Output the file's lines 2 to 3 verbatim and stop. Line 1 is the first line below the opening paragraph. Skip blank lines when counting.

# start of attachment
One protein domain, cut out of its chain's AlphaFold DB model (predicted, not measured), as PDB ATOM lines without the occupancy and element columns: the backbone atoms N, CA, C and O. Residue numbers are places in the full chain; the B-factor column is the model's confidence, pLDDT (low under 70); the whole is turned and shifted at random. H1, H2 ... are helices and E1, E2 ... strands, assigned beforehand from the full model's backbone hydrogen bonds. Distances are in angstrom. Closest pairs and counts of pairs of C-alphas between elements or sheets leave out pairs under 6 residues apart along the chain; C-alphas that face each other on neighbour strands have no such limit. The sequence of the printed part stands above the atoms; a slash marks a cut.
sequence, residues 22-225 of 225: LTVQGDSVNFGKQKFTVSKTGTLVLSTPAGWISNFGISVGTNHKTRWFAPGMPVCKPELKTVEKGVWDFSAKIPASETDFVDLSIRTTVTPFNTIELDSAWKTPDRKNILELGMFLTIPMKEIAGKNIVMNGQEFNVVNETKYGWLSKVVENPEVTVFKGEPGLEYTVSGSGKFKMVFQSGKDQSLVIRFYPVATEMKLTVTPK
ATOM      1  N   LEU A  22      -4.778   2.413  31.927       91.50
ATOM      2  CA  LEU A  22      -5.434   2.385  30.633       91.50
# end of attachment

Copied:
ATOM      1  N   LEU A  22      -4.778   2.413  31.927       91.50
ATOM      2  CA  LEU A  22      -5.434   2.385  30.633       91.50